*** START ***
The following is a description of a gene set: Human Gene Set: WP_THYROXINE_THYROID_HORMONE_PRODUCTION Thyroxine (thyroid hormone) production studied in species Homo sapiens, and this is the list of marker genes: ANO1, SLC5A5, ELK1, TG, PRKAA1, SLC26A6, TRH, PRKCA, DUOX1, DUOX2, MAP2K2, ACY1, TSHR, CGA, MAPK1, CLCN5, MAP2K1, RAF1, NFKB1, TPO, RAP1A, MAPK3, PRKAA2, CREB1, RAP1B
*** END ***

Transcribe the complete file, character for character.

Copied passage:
The following is a description of a gene set: Human Gene Set: WP_THYROXINE_THYROID_HORMONE_PRODUCTION Thyroxine (thyroid hormone) production studied in species Homo sapiens, and this is the list of marker genes: ANO1, SLC5A5, ELK1, TG, PRKAA1, SLC26A6, TRH, PRKCA, DUOX1, DUOX2, MAP2K2, ACY1, TSHR, CGA, MAPK1, CLCN5, MAP2K1, RAF1, NFKB1, TPO, RAP1A, MAPK3, PRKAA2, CREB1, RAP1B